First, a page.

On the brink of the War of 1812, Marianne Denton must marry to unlock her inheritance. Without the money, her mother can't receive medical care and her sister will be destitute. But Noah Brenin needs to sail his cargo to England before the war commences in order to prove his worth to his father and make enough money so he won't have to marry at all.

Defying his father's wishes, Noah loathes the idea of marrying a woman he finds plain and pompous. Marianne wants nothing to do with the rogue who taunted her as a child, yet she must convince him otherwise or her mother will die.

But when Noah walks out on their engagement party, Marianne chases him down and ends up on his merchantman out at sea. The situation worsens when Noah's ship encounters a British man-of-war and the couple are impressed into the British navy. While a young lad's prophecy of destiny looms over them both, Marianne and Noah are forced to face their darkest fears as they desperately try to find a way to escape and fulfill their destinies-destinies that could change the course of the war and history forever.

CFBA Tour: Crossing Oceans by Gina Holmes

This week, the

Christian Fiction Blog Alliance

is introducing

Crossing Oceans
Tyndale House Publishers, Inc. (May 1, 2010)

Gina Holmes


Gina Holmes began her career in 1998, penning articles and short stories. In 2005 she founded the influential literary blog, Novel Journey. She holds degrees in science and nursing and currently resides with her husband and children in southern Virginia. To learn more about her, visit May 2010's issue of CFOM at Interview with Gina Holmes or Novel Journey.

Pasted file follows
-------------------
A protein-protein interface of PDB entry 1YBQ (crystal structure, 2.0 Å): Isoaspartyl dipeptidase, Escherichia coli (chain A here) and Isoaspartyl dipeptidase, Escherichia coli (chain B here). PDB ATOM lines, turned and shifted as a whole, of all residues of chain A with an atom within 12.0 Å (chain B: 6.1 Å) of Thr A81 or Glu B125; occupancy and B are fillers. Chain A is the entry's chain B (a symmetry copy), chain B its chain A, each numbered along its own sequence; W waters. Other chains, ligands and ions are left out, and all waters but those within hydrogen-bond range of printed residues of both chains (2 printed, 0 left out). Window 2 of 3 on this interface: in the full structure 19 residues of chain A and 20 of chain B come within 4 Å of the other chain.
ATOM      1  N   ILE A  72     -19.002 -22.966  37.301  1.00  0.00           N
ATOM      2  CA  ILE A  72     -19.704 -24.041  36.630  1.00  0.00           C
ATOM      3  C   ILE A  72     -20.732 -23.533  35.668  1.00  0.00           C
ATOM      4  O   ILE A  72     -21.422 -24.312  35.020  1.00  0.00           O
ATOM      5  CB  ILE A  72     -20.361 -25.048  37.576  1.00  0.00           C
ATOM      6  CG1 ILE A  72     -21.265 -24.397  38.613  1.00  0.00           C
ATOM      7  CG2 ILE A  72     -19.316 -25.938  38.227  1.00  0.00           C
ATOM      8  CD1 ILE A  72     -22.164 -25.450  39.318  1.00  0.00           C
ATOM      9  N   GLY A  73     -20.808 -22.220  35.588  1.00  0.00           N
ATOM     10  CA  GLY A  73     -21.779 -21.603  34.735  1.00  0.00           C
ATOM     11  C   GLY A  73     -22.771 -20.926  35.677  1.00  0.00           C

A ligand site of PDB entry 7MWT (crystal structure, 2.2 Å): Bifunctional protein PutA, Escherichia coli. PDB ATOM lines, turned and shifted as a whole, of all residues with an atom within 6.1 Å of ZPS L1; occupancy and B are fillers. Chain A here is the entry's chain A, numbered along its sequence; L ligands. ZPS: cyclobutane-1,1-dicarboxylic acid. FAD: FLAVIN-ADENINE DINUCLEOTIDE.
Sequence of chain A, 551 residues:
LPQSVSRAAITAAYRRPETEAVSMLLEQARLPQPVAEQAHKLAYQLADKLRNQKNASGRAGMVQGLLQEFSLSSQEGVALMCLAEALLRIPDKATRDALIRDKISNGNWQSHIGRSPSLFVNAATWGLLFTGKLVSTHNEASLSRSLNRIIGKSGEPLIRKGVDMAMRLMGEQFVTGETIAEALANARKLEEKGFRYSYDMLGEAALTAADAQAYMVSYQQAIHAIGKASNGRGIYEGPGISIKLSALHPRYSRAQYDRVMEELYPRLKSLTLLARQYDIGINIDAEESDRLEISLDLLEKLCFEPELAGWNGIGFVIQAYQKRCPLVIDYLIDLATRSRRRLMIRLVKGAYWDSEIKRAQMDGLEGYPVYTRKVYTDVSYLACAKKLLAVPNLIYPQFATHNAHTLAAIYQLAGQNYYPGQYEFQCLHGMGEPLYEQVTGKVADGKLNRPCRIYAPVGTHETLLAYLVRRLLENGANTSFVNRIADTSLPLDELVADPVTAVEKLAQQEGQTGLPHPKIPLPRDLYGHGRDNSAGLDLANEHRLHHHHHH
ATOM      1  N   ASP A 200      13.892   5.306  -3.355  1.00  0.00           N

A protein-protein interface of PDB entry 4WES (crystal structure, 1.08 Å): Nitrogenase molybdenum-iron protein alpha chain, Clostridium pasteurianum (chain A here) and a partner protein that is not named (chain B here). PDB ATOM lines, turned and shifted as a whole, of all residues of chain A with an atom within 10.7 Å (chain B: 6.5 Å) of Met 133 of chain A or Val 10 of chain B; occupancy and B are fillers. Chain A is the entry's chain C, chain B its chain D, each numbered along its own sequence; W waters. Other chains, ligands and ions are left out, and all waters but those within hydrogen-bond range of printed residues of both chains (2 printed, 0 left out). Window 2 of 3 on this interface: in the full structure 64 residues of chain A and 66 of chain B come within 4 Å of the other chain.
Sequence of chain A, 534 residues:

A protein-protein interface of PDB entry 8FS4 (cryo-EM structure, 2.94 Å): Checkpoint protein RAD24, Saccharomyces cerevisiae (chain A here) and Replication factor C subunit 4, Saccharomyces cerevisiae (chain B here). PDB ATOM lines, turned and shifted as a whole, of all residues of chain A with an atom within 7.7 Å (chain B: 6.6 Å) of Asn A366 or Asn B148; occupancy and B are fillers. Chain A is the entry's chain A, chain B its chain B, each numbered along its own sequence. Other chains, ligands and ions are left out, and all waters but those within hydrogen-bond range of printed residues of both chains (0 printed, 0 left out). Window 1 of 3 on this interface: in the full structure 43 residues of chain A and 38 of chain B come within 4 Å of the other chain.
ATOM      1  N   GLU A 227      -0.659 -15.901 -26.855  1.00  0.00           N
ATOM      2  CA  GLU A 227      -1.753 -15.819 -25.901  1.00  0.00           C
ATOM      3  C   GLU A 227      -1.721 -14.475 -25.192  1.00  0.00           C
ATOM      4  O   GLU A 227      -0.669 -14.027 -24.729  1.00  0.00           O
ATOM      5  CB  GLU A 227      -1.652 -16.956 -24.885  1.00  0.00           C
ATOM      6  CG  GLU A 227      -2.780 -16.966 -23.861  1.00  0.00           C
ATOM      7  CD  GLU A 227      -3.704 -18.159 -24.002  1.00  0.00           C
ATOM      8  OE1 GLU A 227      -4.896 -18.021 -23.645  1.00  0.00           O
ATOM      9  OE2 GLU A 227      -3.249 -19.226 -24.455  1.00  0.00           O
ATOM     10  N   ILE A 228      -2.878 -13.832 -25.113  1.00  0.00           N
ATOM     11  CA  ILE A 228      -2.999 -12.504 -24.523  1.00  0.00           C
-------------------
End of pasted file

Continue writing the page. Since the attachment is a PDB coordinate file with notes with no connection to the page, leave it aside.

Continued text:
Jenny Lucas swore she’d never go home again. But being told you’re dying has a way of changing things. Years after she left, she and her five-year-old daughter, Isabella, must return to her sleepy North Carolina town to face the ghosts she left behind. They welcome her in the form of her oxygen tank–toting grandmother, her stoic and distant father, and David, Isabella’s dad . . . who doesn’t yet know he has a daughter. As Jenny navigates the rough and unknown waters of her new reality, the unforgettable story that unfolds is a testament to the power of love and its ability to change everything—to heal old hurts, bring new beginnings . . . even overcome the impossible. A stunning debut about love and loss from a talented new voice.

If you would like to read the first chapter of Crossing Oceans, go HERE.

Watch the Video Book Trailer:

Wednesday, May 12, 2010

Book Review: Paper Roses by Amanda Cabot

About the book:

The future stretches out in front of Sarah Dobbs like the pure blue Texas sky. Leaving the past behind in Philadelphia, mail-order bride Sarah arrives in San Antonio ready to greet her groom, Austin Canfield, a man she has never met but whose letters have won her heart from afar. But there is one problem--he has died. And Sarah cannot go back East. As Sarah tries to reconcile herself to a future that is drastically changed, Austin's brother, Clay, struggles with his own muddled plans.

Though he dislikes working on the family ranch and longs for a different life, Clay is driven to avenge his brother's death. But something between them is growing and neither Clay nor Sarah is ready to admit it. Book 1 of the Texas Dreams series, Paper Roses will sweep readers into the Hill Country with a tale of love and loss, closed doors and beautiful possibilities that will leave them wanting more.

My thoughts:

Oh, how I loved this book! Initially, I expected it to be a rather long, drawn-out tale just because of its page length (378 pages), but how very wrong I was. This story was simple, but complex, and probably the best mail-order bride story to date that I have ever read.